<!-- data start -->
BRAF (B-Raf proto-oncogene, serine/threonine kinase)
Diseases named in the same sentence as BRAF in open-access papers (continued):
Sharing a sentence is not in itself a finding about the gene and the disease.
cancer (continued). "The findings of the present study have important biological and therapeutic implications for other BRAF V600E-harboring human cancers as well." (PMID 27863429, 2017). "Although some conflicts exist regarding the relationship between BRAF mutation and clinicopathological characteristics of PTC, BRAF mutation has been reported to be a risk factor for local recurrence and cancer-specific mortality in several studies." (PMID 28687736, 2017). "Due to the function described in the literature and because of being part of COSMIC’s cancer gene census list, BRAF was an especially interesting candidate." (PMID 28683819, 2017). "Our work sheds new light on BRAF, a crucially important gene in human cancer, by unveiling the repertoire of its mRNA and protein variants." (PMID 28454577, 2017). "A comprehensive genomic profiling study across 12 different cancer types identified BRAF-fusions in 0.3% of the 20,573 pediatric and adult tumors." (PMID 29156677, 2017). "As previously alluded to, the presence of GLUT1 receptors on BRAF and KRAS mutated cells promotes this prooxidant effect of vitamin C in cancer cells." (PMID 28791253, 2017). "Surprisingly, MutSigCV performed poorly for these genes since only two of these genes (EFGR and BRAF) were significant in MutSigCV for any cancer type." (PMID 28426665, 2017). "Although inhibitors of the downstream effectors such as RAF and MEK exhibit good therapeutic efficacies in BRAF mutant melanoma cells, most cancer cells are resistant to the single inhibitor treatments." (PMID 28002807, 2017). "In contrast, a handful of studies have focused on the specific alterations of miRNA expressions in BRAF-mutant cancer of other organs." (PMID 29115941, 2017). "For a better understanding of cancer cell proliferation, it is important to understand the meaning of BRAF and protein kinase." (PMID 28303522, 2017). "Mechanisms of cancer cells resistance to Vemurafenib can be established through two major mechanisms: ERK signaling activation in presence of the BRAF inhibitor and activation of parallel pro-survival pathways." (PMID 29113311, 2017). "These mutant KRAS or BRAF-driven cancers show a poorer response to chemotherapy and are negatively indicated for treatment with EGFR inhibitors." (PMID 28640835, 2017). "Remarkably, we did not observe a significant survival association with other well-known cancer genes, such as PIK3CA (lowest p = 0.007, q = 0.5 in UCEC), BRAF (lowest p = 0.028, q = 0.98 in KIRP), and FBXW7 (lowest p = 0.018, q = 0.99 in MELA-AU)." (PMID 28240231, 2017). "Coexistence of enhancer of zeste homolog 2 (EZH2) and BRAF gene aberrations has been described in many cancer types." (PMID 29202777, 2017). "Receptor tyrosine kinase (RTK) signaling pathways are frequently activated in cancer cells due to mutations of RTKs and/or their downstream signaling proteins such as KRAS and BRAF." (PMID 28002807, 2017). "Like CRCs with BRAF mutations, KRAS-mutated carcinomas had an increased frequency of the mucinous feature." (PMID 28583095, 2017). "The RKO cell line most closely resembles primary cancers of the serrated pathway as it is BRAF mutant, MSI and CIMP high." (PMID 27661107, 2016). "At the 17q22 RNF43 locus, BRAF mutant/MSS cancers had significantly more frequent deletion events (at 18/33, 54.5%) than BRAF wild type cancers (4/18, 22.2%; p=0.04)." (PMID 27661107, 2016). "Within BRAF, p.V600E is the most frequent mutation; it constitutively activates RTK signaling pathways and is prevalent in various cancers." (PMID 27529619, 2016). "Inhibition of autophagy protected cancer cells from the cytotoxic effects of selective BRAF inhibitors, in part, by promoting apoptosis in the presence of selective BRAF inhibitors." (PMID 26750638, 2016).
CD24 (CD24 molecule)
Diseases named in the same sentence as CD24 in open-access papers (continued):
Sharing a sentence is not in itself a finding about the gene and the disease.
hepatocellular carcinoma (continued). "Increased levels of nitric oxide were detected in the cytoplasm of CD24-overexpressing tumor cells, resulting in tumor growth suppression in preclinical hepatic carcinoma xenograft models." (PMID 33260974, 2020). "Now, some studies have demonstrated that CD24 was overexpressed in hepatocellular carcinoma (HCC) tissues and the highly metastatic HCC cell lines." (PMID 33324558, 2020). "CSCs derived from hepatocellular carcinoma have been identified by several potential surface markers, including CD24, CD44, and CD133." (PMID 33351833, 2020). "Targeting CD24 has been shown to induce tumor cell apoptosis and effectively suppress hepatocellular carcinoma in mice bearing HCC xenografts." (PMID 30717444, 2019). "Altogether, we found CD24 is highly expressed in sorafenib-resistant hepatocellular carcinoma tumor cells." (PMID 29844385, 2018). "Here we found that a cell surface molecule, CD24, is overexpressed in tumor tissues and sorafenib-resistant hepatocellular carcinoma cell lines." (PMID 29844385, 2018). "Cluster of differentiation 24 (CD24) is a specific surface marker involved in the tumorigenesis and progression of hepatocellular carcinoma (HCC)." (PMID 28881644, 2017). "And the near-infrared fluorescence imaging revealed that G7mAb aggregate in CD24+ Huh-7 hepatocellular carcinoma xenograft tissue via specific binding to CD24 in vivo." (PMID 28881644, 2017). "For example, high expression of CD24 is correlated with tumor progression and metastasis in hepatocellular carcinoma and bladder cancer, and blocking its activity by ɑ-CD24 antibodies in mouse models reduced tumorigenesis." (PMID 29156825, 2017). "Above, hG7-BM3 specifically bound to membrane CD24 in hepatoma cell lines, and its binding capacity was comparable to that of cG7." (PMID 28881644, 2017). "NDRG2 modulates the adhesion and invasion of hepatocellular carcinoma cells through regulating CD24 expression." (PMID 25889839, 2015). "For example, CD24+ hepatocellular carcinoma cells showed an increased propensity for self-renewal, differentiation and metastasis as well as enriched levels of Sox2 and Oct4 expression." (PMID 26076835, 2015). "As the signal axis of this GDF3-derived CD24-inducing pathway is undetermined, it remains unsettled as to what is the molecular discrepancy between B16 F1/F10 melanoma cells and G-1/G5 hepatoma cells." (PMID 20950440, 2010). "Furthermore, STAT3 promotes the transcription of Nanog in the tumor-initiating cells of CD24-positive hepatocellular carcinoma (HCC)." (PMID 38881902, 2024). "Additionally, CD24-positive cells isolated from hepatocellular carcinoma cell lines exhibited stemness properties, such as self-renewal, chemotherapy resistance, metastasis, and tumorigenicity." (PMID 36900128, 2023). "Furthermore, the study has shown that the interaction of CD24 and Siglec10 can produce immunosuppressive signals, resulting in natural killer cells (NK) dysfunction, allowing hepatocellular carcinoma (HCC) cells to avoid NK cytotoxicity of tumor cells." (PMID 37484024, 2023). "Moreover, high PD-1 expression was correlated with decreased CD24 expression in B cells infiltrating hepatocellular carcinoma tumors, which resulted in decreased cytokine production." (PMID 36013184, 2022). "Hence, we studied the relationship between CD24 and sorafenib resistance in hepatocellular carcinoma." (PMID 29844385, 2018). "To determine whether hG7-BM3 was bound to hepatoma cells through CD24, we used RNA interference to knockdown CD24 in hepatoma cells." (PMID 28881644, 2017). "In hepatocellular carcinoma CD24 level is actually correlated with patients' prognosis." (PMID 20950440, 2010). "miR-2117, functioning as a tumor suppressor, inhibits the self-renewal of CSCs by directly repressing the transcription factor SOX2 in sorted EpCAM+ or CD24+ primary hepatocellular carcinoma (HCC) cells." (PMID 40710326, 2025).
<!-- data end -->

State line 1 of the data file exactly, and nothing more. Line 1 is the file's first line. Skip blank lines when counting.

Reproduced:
BRAF (B-Raf proto-oncogene, serine/threonine kinase)